Early miners at Lightning Ridge would dig narrow drives into the claystone level from the bottom of the shaft, looking for signs of opal. Until the 1960s, drives were excavated manually.

The clay, first dug out with a handpick, was then shovelled into a drum and carted along the ‘drive’ (or tunnel) to the shaft.

John McCabe, 1979

…Tom and I were busy sinking shafts, then driving tunnels in the opal dirt, below the sandstone, toiling hard for that elusive opal. While thus driving in opal dirt any blow of the pick might unearth a stone.

Ion Idriess, 1940

Power Tools and Lighting

In the 1960s many miners purchased electric generators for lights and compressors to operate air jackhammers and other power tools. These tools allowed miners to knock down the clay at the face of the drive more quickly. Small wheelbarrows or carts called rickshaws were used to move the clay to a bucket at the bottom of the shaft, ready for hoisting.

Miners began using electric lighting for illumination underground, replacing candles and fuel lamps.

Our mine [now the Walk In Mine] was the first to have electric lights and compressed air jackhammers. My father bought lots of 110 volt lighting kits, which were from US Army surplus, and sold these to other miners.

David Randell, 2013


The first diggers made at Nexo Engineering in the late 1970s went through a long phase of testing and redesign to improve performance and reliability.

To speed production up down below, I bought a 1530 Case bobcat loader, and a little D100 Case backhoe that I altered and fitted to the bobcat to use as a digger. … As small as it was, it proved a great success, and within a short time, Knud Nexo had designed one without the need of a bobcat or other machinery: a major breakthrough for the miners of Lightning Ridge.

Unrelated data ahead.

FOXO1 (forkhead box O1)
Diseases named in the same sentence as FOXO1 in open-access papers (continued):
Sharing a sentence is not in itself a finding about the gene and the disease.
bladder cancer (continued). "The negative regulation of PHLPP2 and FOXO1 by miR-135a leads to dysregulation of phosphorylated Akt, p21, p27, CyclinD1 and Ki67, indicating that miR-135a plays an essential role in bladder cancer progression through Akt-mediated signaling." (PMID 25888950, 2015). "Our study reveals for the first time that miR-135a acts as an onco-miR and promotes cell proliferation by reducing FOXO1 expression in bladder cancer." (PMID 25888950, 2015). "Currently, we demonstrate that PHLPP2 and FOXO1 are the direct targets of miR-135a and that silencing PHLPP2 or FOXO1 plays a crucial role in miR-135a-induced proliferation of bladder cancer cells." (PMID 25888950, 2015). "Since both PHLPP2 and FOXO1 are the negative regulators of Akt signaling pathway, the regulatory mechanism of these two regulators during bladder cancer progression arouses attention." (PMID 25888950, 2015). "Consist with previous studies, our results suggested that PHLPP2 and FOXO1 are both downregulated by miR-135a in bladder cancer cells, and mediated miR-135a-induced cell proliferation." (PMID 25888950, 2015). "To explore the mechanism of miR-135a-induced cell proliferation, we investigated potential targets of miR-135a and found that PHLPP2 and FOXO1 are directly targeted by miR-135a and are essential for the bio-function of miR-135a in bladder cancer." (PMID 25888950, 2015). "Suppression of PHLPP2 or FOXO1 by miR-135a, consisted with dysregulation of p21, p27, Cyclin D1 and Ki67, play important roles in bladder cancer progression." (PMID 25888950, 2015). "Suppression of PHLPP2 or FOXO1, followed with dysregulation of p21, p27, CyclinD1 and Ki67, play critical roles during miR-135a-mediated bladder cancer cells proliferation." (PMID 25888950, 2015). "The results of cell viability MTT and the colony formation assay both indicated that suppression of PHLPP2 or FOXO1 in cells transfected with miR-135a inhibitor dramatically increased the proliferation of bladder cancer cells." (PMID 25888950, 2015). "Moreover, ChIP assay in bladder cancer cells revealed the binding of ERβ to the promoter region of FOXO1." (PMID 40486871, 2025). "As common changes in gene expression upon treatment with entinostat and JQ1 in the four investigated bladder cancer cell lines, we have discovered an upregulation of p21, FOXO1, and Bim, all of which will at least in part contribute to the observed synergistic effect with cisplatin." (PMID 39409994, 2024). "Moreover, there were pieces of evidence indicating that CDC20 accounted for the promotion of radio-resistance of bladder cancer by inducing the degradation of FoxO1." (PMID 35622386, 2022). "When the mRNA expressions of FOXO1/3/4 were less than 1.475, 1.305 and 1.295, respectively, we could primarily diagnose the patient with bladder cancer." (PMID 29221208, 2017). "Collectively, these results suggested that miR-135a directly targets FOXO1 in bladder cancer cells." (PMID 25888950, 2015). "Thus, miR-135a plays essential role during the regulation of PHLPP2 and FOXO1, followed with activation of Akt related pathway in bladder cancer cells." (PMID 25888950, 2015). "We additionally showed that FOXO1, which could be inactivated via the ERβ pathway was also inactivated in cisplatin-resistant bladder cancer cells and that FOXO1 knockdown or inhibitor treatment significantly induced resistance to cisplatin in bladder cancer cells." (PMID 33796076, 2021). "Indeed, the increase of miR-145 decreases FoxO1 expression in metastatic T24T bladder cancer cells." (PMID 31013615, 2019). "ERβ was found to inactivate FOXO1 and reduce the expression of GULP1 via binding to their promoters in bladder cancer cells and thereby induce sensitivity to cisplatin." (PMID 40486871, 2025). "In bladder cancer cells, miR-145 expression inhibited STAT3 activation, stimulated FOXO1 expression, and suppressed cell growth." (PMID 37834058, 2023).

Gary Stone, 2004

 I had been testing some ideas for an underground digger with a couple of prototypes, when in 1977, I decided to build one for myself. I knew that Gary Stone had attached a small backhoe to the back of a bobcat and was using it to dig with, and invited him down to have a look. He went down first and I was still on the ladder, when he started coming up and I said to him: “I thought you were going to have a look at the machine?” and he said “I have. I want one.”

Knud Nexo, 2003

The first diggers were air powered; this was inefficient because the airlines down the shaft and along the drive were too long, and the linkages were different to those on a backhoe. Knud changed the design to use hydraulics which were more efficient. Knud made a heavier and stronger digger and told me to test it and try to break it. He made hundreds of diggers, they were very successful and many people copied them – he never took out a patent.

Wolfgang Johansson, 2013

Pillars and Props

In productive areas, miners may need to widen the face of a drive or to create larger spaces in order to remove more of the opal level. To support the roof, they choose to leave pillars of claystone between the drives, or to install props. Most props used are logs cut from cypress pine, standing on a base plate and with a cap and wedges above to hold the prop firmly in place.

The claystone has varying hardness and joints that can weaken it. In deeper mines, the claystone level is usually soft and it will move under pressure. The idea [of propping] is to delay the onset of roof collapse.

John McCabe, 2013